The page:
'Surrender' of Colombia Three will defuse crisis
Sinn Féin wants to defuse the controversy over the Colombia Three before the political season resumes in early autumn. Hence the decision of the Three to make themselves available to gardaí. While on a personal basis Gerry Adams and the Sinn Féin leadership would have welcomed the return of James Monaghan and Martin McCauley – Niall Connolly would be unknown to most in the leadership – they would not have welcomed the political fall-out to their arrival back in Ireland.
The return of the men has been widely – and wrongly – regarded as a calculated affront by Sinn Féin to the political establishment in the immediate aftermath of the IRA statement announcing an end to all military and criminal activity. The return of the men was always likely and it was appreciated there would be a political price to pay for that, but most now believe it was better to get the controversy disposed of sooner rather than later, when negotiations with the governments and the unionists might be at a sensitive stage.
The arrest of Niall Connolly suggests gardaí believe they can prosecute him for a passport offence which they would not bring against the other men. Niall Connolly was the only one of the three to use a false Irish passport and it may transpire it was a passport stolen from the passport office. If that is so, then it might be possible to bring charges against him without running into the obstacle of double jeopardy – that he cannot be prosecuted, convicted and sentenced for the same offence twice. (All three were convicted for using false passports and were sentenced to a term of imprisonment, which they were deemed to have served from the date of their initial arrest.)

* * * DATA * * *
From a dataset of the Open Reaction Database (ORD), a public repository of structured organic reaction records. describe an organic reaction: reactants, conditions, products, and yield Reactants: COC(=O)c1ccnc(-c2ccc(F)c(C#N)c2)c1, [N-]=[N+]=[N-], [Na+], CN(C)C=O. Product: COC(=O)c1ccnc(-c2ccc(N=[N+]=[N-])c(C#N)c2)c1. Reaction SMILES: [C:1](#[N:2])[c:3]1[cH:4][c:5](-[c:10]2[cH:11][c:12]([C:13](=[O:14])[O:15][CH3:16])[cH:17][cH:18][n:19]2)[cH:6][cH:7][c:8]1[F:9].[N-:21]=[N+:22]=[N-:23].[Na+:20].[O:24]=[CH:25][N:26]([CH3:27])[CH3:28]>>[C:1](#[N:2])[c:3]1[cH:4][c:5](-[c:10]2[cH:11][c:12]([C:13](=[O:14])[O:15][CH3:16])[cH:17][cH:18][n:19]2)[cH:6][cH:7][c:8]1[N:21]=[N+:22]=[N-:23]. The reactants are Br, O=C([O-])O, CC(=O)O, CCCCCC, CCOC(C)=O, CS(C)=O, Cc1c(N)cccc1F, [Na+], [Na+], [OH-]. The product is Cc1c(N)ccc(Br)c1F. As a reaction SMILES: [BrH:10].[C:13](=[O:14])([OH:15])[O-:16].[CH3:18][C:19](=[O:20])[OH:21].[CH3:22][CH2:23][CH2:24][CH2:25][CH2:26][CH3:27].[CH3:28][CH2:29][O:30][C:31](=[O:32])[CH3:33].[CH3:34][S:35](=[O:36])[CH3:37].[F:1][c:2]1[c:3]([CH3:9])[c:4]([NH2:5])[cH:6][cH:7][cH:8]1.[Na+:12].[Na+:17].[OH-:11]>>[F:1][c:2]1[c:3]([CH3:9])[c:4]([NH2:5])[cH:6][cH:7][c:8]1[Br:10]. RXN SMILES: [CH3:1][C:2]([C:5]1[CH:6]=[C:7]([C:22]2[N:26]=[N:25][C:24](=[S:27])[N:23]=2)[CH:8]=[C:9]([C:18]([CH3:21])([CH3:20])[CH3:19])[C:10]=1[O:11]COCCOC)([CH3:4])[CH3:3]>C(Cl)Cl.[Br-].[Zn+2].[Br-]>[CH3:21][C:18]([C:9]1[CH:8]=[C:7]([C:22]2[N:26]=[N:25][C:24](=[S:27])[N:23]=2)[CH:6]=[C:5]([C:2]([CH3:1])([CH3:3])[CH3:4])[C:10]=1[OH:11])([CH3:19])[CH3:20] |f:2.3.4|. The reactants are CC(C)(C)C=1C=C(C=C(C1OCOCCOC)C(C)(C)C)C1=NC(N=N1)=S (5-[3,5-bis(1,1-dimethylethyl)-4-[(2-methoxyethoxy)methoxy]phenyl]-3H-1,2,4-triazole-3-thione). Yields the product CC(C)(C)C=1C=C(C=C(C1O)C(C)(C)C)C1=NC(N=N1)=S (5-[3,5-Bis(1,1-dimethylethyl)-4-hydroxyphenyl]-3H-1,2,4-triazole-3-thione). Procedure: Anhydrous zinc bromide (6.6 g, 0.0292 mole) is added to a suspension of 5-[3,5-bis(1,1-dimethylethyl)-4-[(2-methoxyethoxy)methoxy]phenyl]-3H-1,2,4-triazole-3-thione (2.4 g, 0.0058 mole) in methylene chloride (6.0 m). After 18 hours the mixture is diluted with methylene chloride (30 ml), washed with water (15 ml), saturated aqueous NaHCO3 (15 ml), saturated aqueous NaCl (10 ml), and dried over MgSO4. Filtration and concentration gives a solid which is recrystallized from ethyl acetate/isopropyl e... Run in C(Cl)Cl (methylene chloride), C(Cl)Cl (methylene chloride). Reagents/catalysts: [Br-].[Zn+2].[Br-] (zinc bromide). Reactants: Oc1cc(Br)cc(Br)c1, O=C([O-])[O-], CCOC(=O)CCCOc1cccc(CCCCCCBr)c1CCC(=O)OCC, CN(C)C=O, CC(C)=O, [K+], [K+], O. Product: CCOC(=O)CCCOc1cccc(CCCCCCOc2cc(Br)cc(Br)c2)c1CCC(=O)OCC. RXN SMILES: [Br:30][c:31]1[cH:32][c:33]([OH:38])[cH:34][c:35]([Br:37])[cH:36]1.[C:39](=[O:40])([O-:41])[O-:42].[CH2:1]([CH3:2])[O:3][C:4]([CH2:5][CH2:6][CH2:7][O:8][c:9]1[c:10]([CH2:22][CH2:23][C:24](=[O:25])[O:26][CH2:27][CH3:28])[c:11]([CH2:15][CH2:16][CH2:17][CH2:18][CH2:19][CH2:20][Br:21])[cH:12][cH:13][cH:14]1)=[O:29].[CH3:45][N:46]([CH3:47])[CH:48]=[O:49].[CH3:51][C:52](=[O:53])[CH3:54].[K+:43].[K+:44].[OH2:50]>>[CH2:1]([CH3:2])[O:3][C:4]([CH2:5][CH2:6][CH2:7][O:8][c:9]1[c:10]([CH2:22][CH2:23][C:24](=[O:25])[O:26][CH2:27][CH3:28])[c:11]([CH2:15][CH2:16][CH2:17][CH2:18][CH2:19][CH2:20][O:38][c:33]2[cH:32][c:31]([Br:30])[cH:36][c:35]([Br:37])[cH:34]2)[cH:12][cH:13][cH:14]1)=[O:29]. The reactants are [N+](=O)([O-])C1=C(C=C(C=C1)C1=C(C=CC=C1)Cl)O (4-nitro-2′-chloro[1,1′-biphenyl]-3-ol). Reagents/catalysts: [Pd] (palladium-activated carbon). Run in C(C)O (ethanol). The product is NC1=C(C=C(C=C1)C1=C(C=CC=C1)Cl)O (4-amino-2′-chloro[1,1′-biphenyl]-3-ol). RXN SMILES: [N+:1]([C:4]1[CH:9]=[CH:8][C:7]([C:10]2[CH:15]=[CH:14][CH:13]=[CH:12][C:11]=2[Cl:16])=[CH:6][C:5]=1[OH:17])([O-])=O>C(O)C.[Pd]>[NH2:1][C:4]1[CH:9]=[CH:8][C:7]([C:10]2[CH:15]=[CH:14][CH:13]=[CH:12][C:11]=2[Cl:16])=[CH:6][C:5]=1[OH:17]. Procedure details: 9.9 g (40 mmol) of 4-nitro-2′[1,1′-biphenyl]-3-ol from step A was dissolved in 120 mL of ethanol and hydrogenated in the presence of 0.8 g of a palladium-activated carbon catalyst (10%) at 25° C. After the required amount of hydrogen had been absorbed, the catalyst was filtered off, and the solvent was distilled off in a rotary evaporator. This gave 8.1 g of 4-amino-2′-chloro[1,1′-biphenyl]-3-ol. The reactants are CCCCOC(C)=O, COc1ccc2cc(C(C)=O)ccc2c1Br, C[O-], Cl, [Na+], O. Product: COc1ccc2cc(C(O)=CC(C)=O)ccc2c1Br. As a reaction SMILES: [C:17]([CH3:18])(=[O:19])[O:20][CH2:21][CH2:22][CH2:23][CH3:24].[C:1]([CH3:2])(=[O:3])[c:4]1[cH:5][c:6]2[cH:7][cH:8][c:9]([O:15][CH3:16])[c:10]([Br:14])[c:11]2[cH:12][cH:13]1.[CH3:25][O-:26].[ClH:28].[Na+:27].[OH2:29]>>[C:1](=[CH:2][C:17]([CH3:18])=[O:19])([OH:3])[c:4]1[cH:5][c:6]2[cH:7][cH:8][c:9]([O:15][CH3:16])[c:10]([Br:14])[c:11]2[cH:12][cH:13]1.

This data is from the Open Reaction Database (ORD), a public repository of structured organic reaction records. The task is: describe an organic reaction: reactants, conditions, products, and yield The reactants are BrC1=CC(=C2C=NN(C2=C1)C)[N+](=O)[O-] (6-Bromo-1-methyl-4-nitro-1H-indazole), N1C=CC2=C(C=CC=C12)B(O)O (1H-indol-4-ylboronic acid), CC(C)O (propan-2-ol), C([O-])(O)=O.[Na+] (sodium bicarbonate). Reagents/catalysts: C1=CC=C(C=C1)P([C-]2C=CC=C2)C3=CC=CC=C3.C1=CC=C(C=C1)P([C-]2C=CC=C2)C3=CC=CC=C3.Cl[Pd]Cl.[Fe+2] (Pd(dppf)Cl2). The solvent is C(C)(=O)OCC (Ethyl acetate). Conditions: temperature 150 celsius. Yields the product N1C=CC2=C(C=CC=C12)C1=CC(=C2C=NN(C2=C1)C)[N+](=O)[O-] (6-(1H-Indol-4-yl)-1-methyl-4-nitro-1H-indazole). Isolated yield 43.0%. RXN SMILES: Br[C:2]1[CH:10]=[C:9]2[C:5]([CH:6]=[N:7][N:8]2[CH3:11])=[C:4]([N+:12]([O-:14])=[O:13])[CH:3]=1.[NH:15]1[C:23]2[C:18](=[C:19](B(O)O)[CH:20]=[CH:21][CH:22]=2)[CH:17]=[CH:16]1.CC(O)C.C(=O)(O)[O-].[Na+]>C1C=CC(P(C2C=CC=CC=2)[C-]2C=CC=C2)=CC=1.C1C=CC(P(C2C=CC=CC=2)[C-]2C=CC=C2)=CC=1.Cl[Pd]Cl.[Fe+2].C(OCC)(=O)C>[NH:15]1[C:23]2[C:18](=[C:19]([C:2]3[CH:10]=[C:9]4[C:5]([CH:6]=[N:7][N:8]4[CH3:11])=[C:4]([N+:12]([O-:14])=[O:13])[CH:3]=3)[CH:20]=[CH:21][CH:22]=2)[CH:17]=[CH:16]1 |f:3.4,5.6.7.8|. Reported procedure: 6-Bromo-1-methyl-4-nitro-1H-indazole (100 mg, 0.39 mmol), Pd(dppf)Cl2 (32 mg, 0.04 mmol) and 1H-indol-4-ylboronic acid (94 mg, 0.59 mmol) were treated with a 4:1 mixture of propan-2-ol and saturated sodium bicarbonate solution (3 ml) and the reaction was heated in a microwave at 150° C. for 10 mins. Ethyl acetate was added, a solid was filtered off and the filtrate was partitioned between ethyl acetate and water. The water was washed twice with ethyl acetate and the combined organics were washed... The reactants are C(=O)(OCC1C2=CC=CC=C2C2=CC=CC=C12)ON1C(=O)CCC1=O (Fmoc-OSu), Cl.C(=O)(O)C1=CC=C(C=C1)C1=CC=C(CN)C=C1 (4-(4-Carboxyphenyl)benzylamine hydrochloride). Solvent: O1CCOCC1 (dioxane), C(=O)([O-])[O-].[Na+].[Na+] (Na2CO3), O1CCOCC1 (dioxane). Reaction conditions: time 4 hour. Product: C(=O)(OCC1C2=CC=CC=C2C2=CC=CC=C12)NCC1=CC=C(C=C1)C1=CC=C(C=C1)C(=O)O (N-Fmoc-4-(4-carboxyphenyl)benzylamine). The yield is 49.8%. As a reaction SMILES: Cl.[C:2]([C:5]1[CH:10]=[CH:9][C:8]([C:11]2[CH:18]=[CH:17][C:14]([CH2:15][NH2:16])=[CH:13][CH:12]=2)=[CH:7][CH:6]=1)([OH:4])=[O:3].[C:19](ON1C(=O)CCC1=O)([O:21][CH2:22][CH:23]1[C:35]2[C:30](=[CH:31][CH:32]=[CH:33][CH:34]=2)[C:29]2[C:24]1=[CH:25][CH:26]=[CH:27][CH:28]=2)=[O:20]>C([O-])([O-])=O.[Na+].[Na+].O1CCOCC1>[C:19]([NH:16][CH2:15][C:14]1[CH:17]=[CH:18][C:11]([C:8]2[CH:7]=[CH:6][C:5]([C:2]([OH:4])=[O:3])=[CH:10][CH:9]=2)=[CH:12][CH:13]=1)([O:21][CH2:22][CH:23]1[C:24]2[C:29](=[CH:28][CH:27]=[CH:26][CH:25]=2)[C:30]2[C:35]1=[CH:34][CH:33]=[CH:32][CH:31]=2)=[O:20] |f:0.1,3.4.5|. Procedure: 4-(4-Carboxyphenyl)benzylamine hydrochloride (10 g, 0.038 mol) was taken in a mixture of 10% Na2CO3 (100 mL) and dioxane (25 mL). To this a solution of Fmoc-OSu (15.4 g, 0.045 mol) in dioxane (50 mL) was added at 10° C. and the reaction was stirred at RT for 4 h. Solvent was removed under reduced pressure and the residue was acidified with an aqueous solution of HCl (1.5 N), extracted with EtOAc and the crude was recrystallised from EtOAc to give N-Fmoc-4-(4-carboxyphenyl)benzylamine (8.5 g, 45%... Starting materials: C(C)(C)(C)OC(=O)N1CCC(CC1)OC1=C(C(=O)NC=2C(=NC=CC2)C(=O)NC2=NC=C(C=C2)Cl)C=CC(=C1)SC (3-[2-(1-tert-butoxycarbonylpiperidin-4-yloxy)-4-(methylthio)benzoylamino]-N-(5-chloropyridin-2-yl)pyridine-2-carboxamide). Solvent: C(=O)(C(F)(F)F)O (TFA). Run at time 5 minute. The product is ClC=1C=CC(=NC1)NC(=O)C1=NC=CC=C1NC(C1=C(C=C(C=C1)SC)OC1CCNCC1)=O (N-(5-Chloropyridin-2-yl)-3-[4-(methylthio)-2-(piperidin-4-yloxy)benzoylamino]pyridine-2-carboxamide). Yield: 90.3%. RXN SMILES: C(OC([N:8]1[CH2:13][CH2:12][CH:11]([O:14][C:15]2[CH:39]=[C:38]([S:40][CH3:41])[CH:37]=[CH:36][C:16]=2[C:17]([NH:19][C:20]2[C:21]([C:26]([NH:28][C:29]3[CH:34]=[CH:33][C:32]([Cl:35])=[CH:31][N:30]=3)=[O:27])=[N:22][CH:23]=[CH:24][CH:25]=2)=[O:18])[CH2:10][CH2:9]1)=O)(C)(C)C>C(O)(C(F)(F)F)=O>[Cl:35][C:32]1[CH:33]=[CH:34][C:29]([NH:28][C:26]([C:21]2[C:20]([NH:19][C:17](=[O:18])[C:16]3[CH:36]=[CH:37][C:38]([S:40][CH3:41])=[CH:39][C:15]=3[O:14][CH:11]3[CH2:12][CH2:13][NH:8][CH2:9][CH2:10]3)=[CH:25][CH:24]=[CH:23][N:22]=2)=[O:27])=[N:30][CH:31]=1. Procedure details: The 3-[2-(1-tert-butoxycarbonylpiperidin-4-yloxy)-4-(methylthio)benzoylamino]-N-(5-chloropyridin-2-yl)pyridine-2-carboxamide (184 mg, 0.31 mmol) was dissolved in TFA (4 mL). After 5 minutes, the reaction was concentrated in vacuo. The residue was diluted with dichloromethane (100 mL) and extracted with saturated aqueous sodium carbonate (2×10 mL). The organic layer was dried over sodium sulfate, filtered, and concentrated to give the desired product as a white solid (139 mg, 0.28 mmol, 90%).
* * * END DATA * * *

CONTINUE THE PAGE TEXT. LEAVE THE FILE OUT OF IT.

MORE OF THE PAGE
That the three have made themselves available to the gardaí also suggests that they have been advised legally there is little or no chance of them being extradited to Colombia or required to serve the 17 year sentences to which they were sentenced by the appeal court there. The fact that they have "surrendered" voluntarily to gardaí may defuse some of the political anger that has been generated by their return.
The men were acquitted of the charge of training FARC terrorists in the use of explosives by the court that tried them originally. The court disbelieved the evidence of two witnesses who gave evidence that they had seen the men provide training on specific dates, when the men were able to show they were elsewhere on the dates in question: Niall Connolly was able to show he was at a dinner in Havana, hosted by an Irish diplomatic official and attended by an Irish Parliamentary delegation on one of the dates mentioned. James Monaghan was able to produce video evidence that he was in Ireland on several of the other dates mentioned.
The acquittals were controversially overturned by the appeal court, which heard no evidence, was not in a position to assess any of the witnesses and did not hear any submissions from the legal representatives representing the prosecuting authority or the defendants. The appeal court believed the evidence of the witnesses, whom the trial judge said should be investigated for perjury. It is unlikely an Irish court would find such a judicial procedure to be safe.